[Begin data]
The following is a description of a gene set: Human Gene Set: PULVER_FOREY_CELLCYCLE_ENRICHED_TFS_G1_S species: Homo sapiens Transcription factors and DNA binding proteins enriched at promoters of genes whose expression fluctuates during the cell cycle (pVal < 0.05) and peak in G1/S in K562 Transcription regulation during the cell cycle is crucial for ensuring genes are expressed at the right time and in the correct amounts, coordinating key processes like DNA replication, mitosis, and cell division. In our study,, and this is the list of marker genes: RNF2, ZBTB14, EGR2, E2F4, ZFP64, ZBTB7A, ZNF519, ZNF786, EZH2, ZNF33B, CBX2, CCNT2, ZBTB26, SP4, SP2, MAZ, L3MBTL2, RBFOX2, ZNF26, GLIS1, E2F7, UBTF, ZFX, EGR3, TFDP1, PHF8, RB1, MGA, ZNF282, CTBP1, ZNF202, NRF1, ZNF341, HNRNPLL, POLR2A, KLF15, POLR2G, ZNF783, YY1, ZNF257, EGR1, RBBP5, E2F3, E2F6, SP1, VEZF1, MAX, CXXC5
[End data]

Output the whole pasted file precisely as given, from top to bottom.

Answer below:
The following is a description of a gene set: Human Gene Set: PULVER_FOREY_CELLCYCLE_ENRICHED_TFS_G1_S species: Homo sapiens Transcription factors and DNA binding proteins enriched at promoters of genes whose expression fluctuates during the cell cycle (pVal < 0.05) and peak in G1/S in K562 Transcription regulation during the cell cycle is crucial for ensuring genes are expressed at the right time and in the correct amounts, coordinating key processes like DNA replication, mitosis, and cell division. In our study,, and this is the list of marker genes: RNF2, ZBTB14, EGR2, E2F4, ZFP64, ZBTB7A, ZNF519, ZNF786, EZH2, ZNF33B, CBX2, CCNT2, ZBTB26, SP4, SP2, MAZ, L3MBTL2, RBFOX2, ZNF26, GLIS1, E2F7, UBTF, ZFX, EGR3, TFDP1, PHF8, RB1, MGA, ZNF282, CTBP1, ZNF202, NRF1, ZNF341, HNRNPLL, POLR2A, KLF15, POLR2G, ZNF783, YY1, ZNF257, EGR1, RBBP5, E2F3, E2F6, SP1, VEZF1, MAX, CXXC5